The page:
Kevin C. Cox Getty Images

Originally published on Wed October 29, 2014 10:56 pm

Atlanta's Emory University Hospital got the first call at the end of July. An American doctor who'd been treating Ebola patients in Liberia was now terribly sick with the virus himself. In just 72 hours, Dr. Kent Brantly would be coming through Emory's doors.

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Law
2:49 am
Wed October 29, 2014

Can Authorities Cut Off Utilities And Pose As Repairmen To Search A Home?

Originally published on Wed October 29, 2014 7:50 am

Some legal cases do more than raise eyebrows — they push the legal envelope to change the law. Such is a federal case in Las Vegas now working its way through the courts. The question is whether federal agents can disrupt service to a house and then, masquerading as helpful technicians, gain entry to covertly search the premises in hopes of finding evidence that might later justify a search warrant.

The defendants in this case are not your everyday Americans. They are, in fact, Chinese gamblers who were staying in Las Vegas at Caesar's Palace earlier this year.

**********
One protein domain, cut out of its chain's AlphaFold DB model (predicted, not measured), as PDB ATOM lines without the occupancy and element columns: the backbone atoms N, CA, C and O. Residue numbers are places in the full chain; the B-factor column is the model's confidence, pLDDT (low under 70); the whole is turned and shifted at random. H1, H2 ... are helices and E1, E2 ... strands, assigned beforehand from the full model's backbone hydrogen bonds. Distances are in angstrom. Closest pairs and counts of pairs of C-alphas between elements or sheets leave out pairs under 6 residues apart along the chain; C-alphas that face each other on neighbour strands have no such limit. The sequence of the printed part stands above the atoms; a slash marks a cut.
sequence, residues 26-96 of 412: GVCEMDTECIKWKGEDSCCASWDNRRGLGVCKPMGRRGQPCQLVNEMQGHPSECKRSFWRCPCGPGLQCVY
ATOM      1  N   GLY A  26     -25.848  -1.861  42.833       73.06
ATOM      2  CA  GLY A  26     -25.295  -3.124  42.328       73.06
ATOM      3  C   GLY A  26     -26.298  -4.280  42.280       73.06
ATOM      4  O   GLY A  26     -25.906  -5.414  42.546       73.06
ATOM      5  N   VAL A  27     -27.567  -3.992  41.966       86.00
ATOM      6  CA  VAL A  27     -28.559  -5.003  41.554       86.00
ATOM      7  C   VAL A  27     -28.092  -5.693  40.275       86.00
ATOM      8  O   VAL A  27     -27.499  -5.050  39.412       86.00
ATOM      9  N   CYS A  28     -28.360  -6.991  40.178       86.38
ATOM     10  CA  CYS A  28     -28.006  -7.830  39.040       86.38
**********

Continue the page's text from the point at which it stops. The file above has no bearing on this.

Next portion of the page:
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The Two-Way
5:35 pm
Tue October 28, 2014

WATCH: Unmanned Antares Rocket Explodes Shortly After Takeoff

Originally published on Tue October 28, 2014 9:01 pm

A unmanned rocket carrying 5,000 pounds of supplies and experiments to the International Space Station exploded shortly after blastoff on Tuesday at NASA's facility on Wallops Island, Va.

The rocket was made by Orbital Sciences, which was contracted by NASA to ship supplies up to the International Space Station.

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National Security
5:30 pm
Tue October 28, 2014

Security Beefed Up At Federal Buildings Across U.S.

Originally published on Tue October 28, 2014 7:27 pm